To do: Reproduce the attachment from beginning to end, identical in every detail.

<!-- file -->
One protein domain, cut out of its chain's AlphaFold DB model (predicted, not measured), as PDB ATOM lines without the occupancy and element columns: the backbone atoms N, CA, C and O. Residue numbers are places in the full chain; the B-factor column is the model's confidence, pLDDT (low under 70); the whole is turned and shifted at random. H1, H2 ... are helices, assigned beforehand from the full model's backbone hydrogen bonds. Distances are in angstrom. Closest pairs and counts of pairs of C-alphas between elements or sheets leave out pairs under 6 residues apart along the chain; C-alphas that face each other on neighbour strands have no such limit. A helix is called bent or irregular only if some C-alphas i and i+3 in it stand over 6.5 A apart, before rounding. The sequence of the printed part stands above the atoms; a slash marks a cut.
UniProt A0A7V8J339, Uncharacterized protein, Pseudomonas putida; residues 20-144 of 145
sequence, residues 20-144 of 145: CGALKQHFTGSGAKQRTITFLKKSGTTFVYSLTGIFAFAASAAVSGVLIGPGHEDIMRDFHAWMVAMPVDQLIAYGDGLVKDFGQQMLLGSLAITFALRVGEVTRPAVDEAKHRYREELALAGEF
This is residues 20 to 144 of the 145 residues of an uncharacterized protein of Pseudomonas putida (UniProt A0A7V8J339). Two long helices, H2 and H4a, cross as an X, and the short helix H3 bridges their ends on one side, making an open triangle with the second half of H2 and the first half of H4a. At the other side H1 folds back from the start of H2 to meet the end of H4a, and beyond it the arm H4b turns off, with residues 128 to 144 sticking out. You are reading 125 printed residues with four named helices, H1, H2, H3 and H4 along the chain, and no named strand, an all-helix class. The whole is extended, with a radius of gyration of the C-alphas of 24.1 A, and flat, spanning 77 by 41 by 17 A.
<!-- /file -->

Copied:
One protein domain, cut out of its chain's AlphaFold DB model (predicted, not measured), as PDB ATOM lines without the occupancy and element columns: the backbone atoms N, CA, C and O. Residue numbers are places in the full chain; the B-factor column is the model's confidence, pLDDT (low under 70); the whole is turned and shifted at random. H1, H2 ... are helices, assigned beforehand from the full model's backbone hydrogen bonds. Distances are in angstrom. Closest pairs and counts of pairs of C-alphas between elements or sheets leave out pairs under 6 residues apart along the chain; C-alphas that face each other on neighbour strands have no such limit. A helix is called bent or irregular only if some C-alphas i and i+3 in it stand over 6.5 A apart, before rounding. The sequence of the printed part stands above the atoms; a slash marks a cut.
UniProt A0A7V8J339, Uncharacterized protein, Pseudomonas putida; residues 20-144 of 145
sequence, residues 20-144 of 145: CGALKQHFTGSGAKQRTITFLKKSGTTFVYSLTGIFAFAASAAVSGVLIGPGHEDIMRDFHAWMVAMPVDQLIAYGDGLVKDFGQQMLLGSLAITFALRVGEVTRPAVDEAKHRYREELALAGEF
This is residues 20 to 144 of the 145 residues of an uncharacterized protein of Pseudomonas putida (UniProt A0A7V8J339). Two long helices, H2 and H4a, cross as an X, and the short helix H3 bridges their ends on one side, making an open triangle with the second half of H2 and the first half of H4a. At the other side H1 folds back from the start of H2 to meet the end of H4a, and beyond it the arm H4b turns off, with residues 128 to 144 sticking out. You are reading 125 printed residues with four named helices, H1, H2, H3 and H4 along the chain, and no named strand, an all-helix class. The whole is extended, with a radius of gyration of the C-alphas of 24.1 A, and flat, spanning 77 by 41 by 17 A.